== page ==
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Combating Psychic Numbing to Prevent Genocide

In the paper “Psychic Numbing and Mass Atrocity” [click where it says One-Click Download], University of Oregon psychologist Paul Slovic and his four co-authors examine the phenomenon of “psychic numbing” and its implications for genocide prevention policies.

Psychic numbing proceeds from the role of affects—positive and negative reactions to stimuli that influence our decision-making—in the dual-process theories of thinking. The dual process is composed of System 1 and System 2, the former emphasizing emotions, experiences, and intuitions and the latter based on analytical deliberations. Both are important components of our ability to think that arose out of the long process of evolution, but each has distinct effects on our decision-making. Affects are central to the System 1 mode of thinking, which “evolved to protect individuals and their small family and community groups from present, visible, immediate dangers.” However, this also means that “this affective system did not evolve to help us respond to distant, mass murder. As a result, System 1 thinking responds to large-scale atrocities in ways that System 2 deliberation, if activated, finds reprehensible.”

Studies have shown that “constant increases in the physical magnitude of a stimulus typically evoke smaller and smaller changes in response.” Applied to human lives, this means that “the importance of saving one life is great when it is the first, or only, life saved but diminishes marginally as the total number of lives saved increases.” Related to this revelation is the research showing that one specific victim with a name and a face compels a much stronger response from the public than simply a number of victims or a group of victims. As Slovic et al. state: “Our capacity to feel is limited . . . the emotion or affective feeling is greatest at N (number of victims) = 1 but begins to decline at N = 2 and collapses at some higher value of N that becomes simply ‘a statistic.’ ” This means that “faced with genocide and other mass tragedies, we cannot rely on our moral intuitions alone to guide us to act properly”—instead we need to depend on our ability to think analytically to guide our actions.

According to the authors, based on their research, if the international community were to pursue policies and institutional and legal arrangements to prevent and react to genocides, mechanisms to “overcome cognitive failures” would need to be implemented. As institutional arrangements and legal system are decision-making instruments based on analytical deliberations, the authors believe that any effort to mitigate the effects of psychic numbing should focus on: 1) “insulating institutions from the effects of psychic numbing”; 2) “removing or restricting institutional features that foster psychic numbing”; 3) “promoting System 2 deliberation directly”; and 4) employing System 1 to channel actors toward System 2 processes.”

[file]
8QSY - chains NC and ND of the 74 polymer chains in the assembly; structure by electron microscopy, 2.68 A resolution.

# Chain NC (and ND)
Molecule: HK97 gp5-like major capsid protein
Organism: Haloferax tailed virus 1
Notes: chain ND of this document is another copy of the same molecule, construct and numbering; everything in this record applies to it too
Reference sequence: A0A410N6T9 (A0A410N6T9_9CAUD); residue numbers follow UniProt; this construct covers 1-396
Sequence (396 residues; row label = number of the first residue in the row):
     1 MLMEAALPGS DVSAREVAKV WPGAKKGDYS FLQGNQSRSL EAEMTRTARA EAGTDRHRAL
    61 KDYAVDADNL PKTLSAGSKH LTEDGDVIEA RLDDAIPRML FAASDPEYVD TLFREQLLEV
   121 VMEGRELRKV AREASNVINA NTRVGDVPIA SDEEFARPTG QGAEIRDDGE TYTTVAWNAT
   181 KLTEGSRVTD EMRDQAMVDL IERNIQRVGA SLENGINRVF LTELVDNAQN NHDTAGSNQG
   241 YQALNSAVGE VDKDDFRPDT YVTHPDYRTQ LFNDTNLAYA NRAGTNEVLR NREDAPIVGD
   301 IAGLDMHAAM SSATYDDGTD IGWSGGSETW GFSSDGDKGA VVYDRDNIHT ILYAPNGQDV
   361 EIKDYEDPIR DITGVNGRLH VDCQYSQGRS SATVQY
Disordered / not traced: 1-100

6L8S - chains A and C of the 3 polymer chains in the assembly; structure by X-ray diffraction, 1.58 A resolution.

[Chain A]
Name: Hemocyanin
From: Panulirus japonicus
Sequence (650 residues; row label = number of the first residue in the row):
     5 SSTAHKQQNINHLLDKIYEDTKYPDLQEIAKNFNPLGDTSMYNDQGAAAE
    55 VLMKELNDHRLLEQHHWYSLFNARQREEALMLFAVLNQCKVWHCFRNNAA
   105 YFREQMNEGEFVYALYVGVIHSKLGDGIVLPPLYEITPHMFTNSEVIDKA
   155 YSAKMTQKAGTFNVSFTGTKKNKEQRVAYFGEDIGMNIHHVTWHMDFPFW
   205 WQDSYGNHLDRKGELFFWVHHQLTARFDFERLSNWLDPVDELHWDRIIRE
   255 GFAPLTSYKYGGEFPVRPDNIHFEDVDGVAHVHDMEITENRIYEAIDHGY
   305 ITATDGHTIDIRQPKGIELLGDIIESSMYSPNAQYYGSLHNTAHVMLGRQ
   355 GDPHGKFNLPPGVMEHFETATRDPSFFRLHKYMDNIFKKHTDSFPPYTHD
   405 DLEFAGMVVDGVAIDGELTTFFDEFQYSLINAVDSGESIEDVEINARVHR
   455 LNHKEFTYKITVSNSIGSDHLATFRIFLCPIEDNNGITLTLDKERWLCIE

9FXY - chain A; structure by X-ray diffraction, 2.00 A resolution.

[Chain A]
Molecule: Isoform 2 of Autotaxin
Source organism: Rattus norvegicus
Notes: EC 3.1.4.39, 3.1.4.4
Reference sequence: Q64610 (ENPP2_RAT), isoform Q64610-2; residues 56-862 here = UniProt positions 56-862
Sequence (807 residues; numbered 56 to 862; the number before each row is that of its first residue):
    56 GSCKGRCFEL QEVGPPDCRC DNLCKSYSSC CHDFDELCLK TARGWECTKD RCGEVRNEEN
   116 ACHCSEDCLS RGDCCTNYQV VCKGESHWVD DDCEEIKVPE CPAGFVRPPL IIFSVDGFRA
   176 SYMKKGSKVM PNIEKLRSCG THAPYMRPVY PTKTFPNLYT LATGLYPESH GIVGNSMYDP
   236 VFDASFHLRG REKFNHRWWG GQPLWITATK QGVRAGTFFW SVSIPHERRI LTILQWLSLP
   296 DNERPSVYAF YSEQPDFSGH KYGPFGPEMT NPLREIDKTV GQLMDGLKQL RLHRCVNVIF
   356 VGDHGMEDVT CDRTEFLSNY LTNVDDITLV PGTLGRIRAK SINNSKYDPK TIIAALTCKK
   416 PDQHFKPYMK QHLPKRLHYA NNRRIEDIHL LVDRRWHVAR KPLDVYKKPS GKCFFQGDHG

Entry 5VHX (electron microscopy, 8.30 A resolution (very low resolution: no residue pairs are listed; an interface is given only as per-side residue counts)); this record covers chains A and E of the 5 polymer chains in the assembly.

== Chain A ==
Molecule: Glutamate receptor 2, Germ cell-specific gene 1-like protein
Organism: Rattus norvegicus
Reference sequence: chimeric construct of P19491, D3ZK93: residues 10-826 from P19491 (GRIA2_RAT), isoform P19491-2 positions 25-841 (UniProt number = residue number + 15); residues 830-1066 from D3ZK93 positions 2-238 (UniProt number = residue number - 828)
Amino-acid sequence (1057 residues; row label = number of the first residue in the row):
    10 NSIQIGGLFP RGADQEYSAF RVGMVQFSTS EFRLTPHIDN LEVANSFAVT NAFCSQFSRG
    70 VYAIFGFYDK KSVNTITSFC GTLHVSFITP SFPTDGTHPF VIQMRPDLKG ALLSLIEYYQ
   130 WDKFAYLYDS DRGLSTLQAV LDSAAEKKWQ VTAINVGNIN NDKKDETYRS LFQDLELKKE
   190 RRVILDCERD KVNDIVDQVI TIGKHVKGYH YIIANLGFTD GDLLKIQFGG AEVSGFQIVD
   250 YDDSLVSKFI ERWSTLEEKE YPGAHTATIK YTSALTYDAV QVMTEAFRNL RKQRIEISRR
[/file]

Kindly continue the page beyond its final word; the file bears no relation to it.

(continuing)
In order to shield institutions from psychic numbing, the authors advocate changes to the current system of enforcement and reaction to mass atrocities, such as employing pre-authorization and pre-commitment for military intervention or economic sanctions. Rather than scrambling to react to a situation, their focus is on having rules in place that would allow countries and institutions to simply follow a procedure in place and bypass the inaction arising from psychic numbing as the casualties mount. They also support greater early warning and preventive diplomacy efforts, as well as giving more authority to regional institutions, which because of their physical proximity are less susceptible to psychic numbing than larger international organizations.

The authors call for changes to human rights reporting to emphasize personal stories and use more images, and to human rights indicators to place less weight on quantitative factors. They also believe that human rights law, such as the definition of crimes against humanity, should emphasize crimes against individuals rather than against groups. Lastly, in order to put greater emphasis on System 2-type thinking, the authors urge international institutions and national governments to deliberate more, and more open-mindedly, about possible courses of action, such as conducting cost-benefit analyses of intervention versus non-interventions in cases of genocide.

Image: Paul Slovic

Democratic Republic of Congo: High stakes for November elections

The United States Institute of Peace, in association with the Great Lakes Policy Forum, hosted a discussion June 2 on how the United States and the international community can help stabilize the dangerous situation in the Democratic Republic of Congo ahead of the November elections. As security has broken down in many areas of the country, the threat of politically motivated violence is real—before, during, and after the election.

The DRC has been in a perpetual state of conflict for decades. The United States Holocaust Memorial Museum currently lists it as one of the places most prone for ethnic conflict in the near future. It’s suffered two major wars, with over 5.7 million people dead as a result. Armed groups continue to challenge government control, while the government itself is widely seen as corrupt and ineffective. Despite a successful election in 2006, dangerous conditions persist till today, especially in the east, where rebel groups perpetrate crimes against civilians including sexual violence, murder, looting, and forced displacement. According to the US Holocaust Memorial Museum, “national and provincial structures remain incapable of ensuring basic security for communities, providing transparent management of resources and wealth, and addressing entrenched problems of corruption, poverty, lack of development and heightened ethnic and regional tensions.”

The first speaker at the June 2 discussion, Joshua Marks, the Central Africa Program Officer for the National Endowment for Democracy, spoke at length on the DRC’s upcoming election. According to him, international monitoring is key to avoiding violence. Successful monitoring has a two-fold effect, he said: It not only gives the government greater legitimacy in the eyes of its own people, it also gives it greater credibility in the eyes of other countries, which may encourage them to give more aid.